His part in the next war beginning with Friedlingen (1702) and Hochstadt (1703) and ending with Denain (1712), has made him immortal. For Friedlingen he received the marshalate, and for the pacification of the insurgent Cévennes the Saint-Esprit order and the title of duke. Friedlingen and Hochstadt were barren victories, and the campaigns of which they formed part records of lost opportunities. Villars's glory thus begins with the year 1709 when France, apparently helpless, was roused to a great effort of self-defence by the stringent demands of the Coalition. Image File history File linksMetadata Download high-resolution version (800x659, 133 KB) Battle of Denain, oil on canvas. ... Image File history File linksMetadata Download high-resolution version (800x659, 133 KB) Battle of Denain, oil on canvas. ... Combatants France Holy Roman Empire Commanders Claude-Louis-Hector de Villars Louis, Margrave of Baden-Baden Strength Casualties The Battle of Friedlingen was fought in 1702 between France and the Holy Roman Empire. ... The Battle of Hochstadt was fought on September 20, 1703, and resulted in a French-Bavarian victory under General Austrians under General Stirum. ... Combatants Austria United Provinces Britain France Commanders Eugene of Savoy Claude de Villars Strength 105,000 120,000 Casualties 18,000 dead or wounded 5,000 dead or wounded The Battle of Denain was fought on July 24, 1712, as part of the War of the Spanish Succession, and resulted... After the Revocation of the Edict of Nantes in 1685, a revolt by the Camisards (Occitan camisa, smock or shirtsleeves) broke out in 1702, in the rugged and isolated Cevennes region of south-central France, the traditional heartland of religious heterodoxy (see Cathar). ... The Cévennes are a range of mountains in south-central France, covering parts of the départements of Gard, Lozère, Ardèche, and Haute-Loire. ... // Events January 12 - Two-month freezing period begins in France - The coast of the Atlantic and Seine River freeze, crops fail and at least 24. ...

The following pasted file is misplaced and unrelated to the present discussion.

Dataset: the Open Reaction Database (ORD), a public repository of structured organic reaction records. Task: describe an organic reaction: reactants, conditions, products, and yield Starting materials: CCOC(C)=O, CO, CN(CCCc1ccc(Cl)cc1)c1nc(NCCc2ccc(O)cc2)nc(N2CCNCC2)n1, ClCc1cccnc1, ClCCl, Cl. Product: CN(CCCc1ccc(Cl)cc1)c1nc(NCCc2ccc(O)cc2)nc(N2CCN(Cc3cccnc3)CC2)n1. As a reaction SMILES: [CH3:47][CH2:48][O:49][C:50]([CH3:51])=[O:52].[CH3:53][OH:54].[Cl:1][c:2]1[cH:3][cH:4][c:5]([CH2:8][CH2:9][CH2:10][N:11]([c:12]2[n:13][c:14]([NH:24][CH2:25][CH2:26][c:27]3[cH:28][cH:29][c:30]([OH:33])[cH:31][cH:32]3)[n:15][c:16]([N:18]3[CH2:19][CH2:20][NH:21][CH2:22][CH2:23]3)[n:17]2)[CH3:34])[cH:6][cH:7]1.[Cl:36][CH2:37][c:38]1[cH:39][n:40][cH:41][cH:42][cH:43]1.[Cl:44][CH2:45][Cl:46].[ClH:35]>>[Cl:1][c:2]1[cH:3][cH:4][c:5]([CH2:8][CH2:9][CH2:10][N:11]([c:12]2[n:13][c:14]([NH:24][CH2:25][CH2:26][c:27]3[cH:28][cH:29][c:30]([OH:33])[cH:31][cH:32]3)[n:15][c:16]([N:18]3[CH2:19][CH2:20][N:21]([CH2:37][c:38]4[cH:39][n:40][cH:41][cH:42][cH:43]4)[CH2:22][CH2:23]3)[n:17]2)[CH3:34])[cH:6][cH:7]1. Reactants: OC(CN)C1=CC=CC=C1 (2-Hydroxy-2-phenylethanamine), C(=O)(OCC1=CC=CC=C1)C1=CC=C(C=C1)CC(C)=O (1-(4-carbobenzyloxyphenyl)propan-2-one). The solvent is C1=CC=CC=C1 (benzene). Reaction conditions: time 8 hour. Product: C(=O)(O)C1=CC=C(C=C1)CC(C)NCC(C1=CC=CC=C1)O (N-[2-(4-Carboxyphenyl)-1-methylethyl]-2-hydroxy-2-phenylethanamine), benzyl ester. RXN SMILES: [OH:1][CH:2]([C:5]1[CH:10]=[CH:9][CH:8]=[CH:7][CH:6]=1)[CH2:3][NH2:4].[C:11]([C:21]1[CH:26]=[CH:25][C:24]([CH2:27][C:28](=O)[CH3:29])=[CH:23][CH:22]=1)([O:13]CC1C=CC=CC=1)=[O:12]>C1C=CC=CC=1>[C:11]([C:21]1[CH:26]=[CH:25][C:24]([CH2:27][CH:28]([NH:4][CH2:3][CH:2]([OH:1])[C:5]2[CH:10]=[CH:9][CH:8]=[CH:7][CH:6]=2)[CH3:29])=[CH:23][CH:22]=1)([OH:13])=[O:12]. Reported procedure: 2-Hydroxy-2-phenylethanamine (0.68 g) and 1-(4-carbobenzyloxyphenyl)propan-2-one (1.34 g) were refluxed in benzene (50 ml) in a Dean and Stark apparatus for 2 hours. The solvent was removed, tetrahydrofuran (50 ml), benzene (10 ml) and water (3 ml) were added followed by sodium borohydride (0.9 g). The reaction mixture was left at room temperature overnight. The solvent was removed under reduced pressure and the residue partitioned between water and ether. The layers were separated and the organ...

In that year he was called to command the main army opposing Prince Eugène of Savoy and Marlborough on the northern frontier. During the famine of the winter he shared the soldiers' miserable rations. When the campaign opened the old Marshal Boufflers volunteered to serve under him, and after the terrible battle of Malplaquet, in which he was gravely wounded (cannonball to the leg), he was able to tell the king: "If it please God to give your majesty's enemies another such victory, they are ruined." Prince Eugen von Savoyen in a contemporary painting François-Eugène, Prince of Savoy-Carignan, known as Prinz Eugen von Savoyen in German and Eugenio, Principe di Savoia in Italian (October 18, 1663 – April 24, 1736) was arguable the greatest general to serve the Habsburgs. ... John Churchill, 1st Duke of Marlborough, in his Garter robes John Churchill, 1st Duke of Marlborough, KG, PC (26 May 1650 – 16 June 1722) was an English military officer during the War of the Spanish Succession. ... Louis François, duc de Boufflers, comte de Cagny (January 10, 1644 - August 22, 1711) was a Marshal of France. ... The Battle of Malplaquet was a battle of the War of the Spanish Succession that took place on September 11, 1709 between France and a British–Austrian alliance (known as the Allies). ...